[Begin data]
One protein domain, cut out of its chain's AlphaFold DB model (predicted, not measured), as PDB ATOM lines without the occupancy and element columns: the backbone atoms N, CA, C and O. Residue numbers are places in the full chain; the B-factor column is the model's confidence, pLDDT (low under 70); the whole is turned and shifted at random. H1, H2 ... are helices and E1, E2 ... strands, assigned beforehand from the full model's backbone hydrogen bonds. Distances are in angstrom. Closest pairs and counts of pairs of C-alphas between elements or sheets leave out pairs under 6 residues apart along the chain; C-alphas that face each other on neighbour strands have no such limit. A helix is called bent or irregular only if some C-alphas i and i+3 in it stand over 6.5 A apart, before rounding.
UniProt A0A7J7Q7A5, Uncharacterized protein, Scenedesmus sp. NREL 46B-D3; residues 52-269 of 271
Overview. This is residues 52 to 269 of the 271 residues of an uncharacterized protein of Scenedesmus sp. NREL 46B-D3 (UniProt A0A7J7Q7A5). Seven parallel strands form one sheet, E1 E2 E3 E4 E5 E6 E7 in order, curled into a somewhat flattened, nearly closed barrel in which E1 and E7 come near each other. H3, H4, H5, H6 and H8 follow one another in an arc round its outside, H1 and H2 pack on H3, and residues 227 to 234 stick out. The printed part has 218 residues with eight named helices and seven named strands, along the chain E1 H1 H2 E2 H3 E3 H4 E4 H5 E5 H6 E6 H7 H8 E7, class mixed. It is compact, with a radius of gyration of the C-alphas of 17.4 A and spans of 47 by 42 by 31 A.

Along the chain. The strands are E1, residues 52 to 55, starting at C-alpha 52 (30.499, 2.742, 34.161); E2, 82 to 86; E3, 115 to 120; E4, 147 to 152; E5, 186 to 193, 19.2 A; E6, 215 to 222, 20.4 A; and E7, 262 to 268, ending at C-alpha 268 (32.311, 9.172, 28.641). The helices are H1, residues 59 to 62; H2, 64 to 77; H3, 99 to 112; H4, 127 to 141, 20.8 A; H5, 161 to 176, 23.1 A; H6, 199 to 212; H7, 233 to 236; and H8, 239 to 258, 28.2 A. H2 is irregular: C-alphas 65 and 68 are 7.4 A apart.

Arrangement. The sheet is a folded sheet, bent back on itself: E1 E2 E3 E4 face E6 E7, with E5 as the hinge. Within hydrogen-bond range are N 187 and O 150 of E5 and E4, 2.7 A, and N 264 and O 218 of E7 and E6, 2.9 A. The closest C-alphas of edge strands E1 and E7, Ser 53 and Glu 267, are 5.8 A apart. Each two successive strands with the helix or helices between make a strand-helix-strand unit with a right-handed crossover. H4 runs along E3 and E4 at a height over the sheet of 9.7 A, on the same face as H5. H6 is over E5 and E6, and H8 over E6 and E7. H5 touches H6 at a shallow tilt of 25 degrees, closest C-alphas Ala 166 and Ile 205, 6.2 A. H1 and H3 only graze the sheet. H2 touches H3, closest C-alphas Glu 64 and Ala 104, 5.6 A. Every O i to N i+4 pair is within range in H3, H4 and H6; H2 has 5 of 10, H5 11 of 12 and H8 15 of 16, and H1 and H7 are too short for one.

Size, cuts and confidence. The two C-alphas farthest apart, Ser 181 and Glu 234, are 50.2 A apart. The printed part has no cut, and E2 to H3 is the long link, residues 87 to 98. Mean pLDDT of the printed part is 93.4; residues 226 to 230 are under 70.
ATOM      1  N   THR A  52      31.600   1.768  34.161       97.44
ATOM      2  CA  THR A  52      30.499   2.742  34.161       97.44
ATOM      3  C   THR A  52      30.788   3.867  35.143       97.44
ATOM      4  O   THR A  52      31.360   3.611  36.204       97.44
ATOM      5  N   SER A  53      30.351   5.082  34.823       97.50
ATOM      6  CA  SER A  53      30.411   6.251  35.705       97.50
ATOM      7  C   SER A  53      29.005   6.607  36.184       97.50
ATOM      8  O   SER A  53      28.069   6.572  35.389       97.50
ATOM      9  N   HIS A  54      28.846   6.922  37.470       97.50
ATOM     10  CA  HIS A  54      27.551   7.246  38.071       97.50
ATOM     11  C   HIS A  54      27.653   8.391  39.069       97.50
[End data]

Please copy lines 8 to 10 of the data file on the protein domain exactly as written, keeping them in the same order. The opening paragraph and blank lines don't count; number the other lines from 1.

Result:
ATOM      3  C   THR A  52      30.788   3.867  35.143       97.44
ATOM      4  O   THR A  52      31.360   3.611  36.204       97.44
ATOM      5  N   SER A  53      30.351   5.082  34.823       97.50